When starting a new job or being offered a promotion, it is easy to be wooed by the employer’s offers. You suddenly have cartoon dollar signs in your eyes and you are ready to sign on every dotted line in sight. The employer-employee relationship, like any other relationship, may start out wonderful; however keep in mind that it may not last forever. So when the employer starts placing stacks of documents in front of you, remember that a noncompete could have a significant and detrimental impact on your future.
Although, historically noncompetes have been frowned upon, Minnesota Courts have increasingly upheld the enforceability of these restrictive agreements. Regardless of whether or not the covenant will be deemed enforceable, it will cost you time and money to defend yourself in a lawsuit if sued for a breach of the agreement.
Before you decide to lay the odds that you won’t be faced with a lawsuit, consider negotiating for a more favorable contract. Initiating negotiation may not only enhance your ability to remain employed within your field in the event you separate from your employer, but it also shows the employer your diligence, in that you took the time to evaluate the legal document rather than just signing away your rights. When negotiating a noncompete, keep the following in mind:
1. Don’t sign the covenant. If possible, it is best not be constrained by a noncompete. It may seem harmless, but a noncompete is only advantageous for the employer. Explain to the employer the specific issues you have with the terms of the document.
2. Request compensation. The employer effectively protects its business interest by limiting your ability to compete; you need to protect your livelihood. Negotiate a severance package or compensation during the restriction period.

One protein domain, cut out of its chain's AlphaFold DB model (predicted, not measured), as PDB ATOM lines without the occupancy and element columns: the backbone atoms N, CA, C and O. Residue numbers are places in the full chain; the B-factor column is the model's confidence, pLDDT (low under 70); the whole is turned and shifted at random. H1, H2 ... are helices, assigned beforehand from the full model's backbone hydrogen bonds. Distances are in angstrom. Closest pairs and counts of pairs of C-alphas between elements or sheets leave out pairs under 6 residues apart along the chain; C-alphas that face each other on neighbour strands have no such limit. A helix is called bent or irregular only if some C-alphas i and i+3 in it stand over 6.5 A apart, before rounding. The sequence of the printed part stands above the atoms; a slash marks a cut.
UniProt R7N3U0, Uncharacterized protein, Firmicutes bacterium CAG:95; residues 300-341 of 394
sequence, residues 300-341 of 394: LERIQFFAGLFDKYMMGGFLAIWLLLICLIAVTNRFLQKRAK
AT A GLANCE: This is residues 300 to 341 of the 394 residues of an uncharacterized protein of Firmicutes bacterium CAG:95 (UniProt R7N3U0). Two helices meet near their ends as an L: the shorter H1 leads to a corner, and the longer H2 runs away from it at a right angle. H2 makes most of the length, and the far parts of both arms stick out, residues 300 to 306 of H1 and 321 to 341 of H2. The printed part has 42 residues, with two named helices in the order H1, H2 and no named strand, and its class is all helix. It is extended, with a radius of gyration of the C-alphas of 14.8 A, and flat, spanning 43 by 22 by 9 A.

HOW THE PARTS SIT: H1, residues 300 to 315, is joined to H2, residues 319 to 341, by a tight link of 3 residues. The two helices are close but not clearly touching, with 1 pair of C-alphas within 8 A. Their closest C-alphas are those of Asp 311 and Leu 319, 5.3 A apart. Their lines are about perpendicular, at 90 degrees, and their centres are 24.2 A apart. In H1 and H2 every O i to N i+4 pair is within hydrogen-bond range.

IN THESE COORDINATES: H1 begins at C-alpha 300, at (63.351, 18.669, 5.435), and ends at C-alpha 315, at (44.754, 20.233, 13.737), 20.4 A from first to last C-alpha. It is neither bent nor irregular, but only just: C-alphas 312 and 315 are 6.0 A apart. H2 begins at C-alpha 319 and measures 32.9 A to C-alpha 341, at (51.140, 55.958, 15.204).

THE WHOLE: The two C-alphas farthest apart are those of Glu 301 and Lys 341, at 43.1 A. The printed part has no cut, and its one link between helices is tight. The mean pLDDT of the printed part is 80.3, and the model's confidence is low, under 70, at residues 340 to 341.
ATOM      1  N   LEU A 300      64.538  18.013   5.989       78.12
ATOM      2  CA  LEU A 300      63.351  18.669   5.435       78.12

3. Limit the restrictions. A noncompete restricts you from performing certain jobs or work, within a specific geographic scope, for a defined period of time. How long after termination employment does the noncompete extend? Does the noncompete prohibit you from working anywhere in the world, or anywhere within 10 miles of the employer’s business? Finally, will you be completely restricted from working in your field, as well as all similar fields? Negotiating to obtain the least restrictive terms may significantly enhance your odds of obtaining employment that does not violate the agreement.
4. Suggest an alternative agreement. Documents such as “non-disclosure” or “non-solicitation” agreements allow you to keep working immediately after you leave the company and serve to protect the employer’s business interest.
Before signing the noncompete, read it carefully and determine how limited your options will be in the event you separate from the employer. Even if it seems harmless, you should still consider the aforementioned negotiation tactics. However, before attempting negotiation, it is always recommended to consult with an attorney who can help you determine the best route to take for your particular situation.
Attorney Cristen C. Post